Up until recently, the term spectre would probably have been associated more with James Bond than computers. In Bond films, supervillains plot to destroy the world through various spectacular means whereas the recent spectre alert is a vulnerability discovered on computer chips that could have had a devastating impact on the world.
Here are three lessons to take away from it.
Many jobs in IT can be scheduled in when they are convenient. Software updates, however, arguably now come under the category of “urgent, apply immediately”, even if they’re not actually specifically labelled “security updates”.
The fact is that, these days, most people and certainly most organisations store much of their key data in digital format. Having that data lost, stolen, damaged or ransomed would almost certainly cause huge inconvenience at best and catastrophic loss at worst.
Updating your software includes using an up-to-date operating system. While it’s understandable that people might want to wait a few months before moving to a new release (just to make sure it’s stable), there is absolutely no excuse for sticking with antiquated systems such as Windows XP, in fact it is pretty much an open door to cyber criminals (as the WannaCry virus so clearly demonstrated).
In the early days of Intel, Gordon Moore made the observation that the number of transistors in a dense integrated circuit doubled approximately every two years. This became known as Moore’s law and it held true for decades but, even before the recent security scare, the rate at which transistors were being crammed onto chips was starting to slow as environmental sustainability and the growth of mobile devices both demanded an increased focus on efficiency, particularly power consumption.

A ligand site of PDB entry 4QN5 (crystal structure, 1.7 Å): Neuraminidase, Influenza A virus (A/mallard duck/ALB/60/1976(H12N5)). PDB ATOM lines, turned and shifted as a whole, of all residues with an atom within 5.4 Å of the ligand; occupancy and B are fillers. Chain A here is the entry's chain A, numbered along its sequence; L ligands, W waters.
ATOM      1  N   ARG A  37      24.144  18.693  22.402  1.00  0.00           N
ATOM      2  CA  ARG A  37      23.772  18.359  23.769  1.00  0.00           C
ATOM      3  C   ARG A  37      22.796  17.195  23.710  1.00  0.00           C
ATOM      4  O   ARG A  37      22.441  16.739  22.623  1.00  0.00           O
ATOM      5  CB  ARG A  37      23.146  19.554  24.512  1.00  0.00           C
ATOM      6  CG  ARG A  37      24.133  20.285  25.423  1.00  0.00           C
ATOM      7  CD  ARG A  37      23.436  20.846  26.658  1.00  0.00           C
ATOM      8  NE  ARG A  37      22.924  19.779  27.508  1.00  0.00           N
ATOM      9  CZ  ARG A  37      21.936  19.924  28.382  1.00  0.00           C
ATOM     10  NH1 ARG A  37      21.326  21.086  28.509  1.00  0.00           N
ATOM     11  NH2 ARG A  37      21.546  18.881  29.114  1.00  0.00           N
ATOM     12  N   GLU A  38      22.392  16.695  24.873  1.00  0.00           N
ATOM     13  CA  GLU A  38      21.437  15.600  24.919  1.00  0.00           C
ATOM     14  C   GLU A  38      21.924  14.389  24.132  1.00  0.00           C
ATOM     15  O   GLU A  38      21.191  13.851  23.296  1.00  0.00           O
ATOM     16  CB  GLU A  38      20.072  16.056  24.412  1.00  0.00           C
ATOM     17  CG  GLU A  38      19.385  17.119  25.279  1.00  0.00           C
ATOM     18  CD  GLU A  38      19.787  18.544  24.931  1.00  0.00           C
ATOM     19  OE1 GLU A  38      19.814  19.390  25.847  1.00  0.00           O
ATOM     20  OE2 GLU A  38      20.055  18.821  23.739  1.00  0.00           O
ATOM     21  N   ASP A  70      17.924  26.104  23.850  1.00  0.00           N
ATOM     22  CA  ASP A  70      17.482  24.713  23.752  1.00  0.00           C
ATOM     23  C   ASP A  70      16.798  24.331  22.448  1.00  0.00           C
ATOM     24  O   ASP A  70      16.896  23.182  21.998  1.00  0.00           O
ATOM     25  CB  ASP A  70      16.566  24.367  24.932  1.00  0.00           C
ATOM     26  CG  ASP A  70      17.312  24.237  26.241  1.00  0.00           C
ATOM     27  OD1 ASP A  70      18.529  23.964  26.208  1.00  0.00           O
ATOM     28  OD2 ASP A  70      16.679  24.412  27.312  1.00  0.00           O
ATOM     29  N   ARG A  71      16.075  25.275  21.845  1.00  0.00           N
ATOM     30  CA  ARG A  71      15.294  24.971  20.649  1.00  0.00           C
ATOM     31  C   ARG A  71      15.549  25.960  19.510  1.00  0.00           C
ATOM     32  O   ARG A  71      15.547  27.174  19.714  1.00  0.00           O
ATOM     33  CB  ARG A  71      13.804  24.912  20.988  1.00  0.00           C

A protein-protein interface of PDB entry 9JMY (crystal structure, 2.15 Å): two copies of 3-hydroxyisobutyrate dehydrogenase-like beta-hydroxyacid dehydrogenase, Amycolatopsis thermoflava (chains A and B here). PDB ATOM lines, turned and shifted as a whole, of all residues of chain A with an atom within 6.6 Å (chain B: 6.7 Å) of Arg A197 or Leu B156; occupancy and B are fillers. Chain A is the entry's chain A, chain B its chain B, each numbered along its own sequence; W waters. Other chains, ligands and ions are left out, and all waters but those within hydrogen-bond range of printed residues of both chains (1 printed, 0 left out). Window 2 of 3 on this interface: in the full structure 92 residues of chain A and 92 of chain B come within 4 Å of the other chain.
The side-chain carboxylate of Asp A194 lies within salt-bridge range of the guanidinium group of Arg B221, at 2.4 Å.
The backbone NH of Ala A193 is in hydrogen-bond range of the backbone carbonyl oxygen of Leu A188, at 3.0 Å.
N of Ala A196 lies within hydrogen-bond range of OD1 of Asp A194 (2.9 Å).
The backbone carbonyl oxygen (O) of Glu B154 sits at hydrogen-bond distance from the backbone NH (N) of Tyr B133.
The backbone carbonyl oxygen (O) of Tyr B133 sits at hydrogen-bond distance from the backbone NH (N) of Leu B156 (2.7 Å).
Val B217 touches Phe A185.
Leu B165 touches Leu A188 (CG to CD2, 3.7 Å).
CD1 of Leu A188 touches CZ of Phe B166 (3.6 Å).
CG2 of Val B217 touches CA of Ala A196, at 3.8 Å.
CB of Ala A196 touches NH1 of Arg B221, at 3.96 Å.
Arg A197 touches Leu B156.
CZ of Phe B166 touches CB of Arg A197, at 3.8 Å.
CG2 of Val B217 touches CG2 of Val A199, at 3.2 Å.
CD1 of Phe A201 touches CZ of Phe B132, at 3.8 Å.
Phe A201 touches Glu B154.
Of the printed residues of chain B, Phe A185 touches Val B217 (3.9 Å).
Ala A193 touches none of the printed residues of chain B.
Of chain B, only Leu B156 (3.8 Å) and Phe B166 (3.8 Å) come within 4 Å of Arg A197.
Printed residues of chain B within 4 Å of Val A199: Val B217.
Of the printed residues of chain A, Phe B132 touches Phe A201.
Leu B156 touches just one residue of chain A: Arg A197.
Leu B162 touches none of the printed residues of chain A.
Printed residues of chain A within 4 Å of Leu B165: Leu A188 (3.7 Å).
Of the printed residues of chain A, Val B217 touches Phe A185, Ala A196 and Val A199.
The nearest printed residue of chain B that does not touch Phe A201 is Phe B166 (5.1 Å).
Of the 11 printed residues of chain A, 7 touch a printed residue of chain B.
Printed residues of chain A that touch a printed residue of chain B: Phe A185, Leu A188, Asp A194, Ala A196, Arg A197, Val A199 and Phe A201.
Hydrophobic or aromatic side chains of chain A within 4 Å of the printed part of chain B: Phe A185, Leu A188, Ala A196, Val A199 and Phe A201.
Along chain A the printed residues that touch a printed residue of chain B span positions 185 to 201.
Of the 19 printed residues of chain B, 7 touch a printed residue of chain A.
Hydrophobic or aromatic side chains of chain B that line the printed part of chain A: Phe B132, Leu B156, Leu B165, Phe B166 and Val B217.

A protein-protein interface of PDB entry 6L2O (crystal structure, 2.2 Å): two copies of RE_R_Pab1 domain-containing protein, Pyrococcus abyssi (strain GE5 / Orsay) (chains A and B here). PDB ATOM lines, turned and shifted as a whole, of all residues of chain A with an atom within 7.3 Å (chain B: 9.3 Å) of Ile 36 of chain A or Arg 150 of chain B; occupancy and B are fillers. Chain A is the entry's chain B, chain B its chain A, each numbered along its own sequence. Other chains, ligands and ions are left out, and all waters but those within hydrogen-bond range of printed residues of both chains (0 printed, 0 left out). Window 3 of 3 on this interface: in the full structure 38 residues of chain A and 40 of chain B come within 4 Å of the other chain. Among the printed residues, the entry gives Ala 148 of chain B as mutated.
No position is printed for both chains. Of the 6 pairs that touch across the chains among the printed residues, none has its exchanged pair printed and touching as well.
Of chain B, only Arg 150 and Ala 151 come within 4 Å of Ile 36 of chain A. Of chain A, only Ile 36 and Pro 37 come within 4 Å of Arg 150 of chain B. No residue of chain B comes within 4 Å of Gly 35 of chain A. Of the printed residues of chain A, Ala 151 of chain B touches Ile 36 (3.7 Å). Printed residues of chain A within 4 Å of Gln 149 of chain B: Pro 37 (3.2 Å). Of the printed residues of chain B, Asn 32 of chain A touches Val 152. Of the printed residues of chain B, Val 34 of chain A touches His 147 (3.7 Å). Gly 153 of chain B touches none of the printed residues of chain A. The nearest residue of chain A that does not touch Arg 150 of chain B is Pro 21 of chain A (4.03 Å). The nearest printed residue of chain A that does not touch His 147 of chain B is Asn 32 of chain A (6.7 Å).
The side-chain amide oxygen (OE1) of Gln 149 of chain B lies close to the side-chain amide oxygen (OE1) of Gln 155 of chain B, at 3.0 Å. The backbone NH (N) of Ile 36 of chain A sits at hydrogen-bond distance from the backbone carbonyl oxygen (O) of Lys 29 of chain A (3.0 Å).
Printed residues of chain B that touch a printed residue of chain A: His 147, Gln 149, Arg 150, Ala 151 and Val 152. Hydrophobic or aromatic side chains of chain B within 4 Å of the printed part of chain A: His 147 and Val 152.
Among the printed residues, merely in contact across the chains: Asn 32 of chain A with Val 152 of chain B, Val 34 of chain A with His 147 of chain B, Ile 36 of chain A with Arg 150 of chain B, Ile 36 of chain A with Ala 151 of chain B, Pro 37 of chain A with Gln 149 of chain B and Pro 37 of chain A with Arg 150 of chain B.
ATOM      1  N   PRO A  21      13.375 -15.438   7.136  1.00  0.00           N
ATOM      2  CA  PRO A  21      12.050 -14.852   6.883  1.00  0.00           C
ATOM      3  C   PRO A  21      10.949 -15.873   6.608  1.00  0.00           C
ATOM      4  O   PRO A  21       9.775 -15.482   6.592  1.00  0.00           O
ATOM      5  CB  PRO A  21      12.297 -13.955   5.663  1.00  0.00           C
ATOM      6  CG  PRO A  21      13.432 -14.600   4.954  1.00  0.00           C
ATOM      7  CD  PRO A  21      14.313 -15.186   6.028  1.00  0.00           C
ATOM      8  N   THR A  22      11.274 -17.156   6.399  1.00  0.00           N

Put this together with the recent security scare and it’s highly likely that manufacturers will take some time out to look at how processors work, possibly even rebuilding them from the ground up to lay solid foundations for future development.
At one time, companies often aimed to have all IT support provided by in-house staff and even today, businesses – particularly larger ones – may well have in-house staff dedicated to IT functions. There is nothing wrong with this as such, in fact, it can be very useful.
The fact remains, however, that the IT landscape has now become so vast and so complex that managing it effectively (and keeping systems and data safe) often requires specialist knowledge, which can be way beyond the realistic scope of the average SME.
External IT service providers dedicate their entire time to staying up to date and understanding precisely what their clients need, something that an overworked internal IT professional often cannot keep up with. It is, therefore, a must that SMEs make sure they get the professional help they need to keep themselves safe.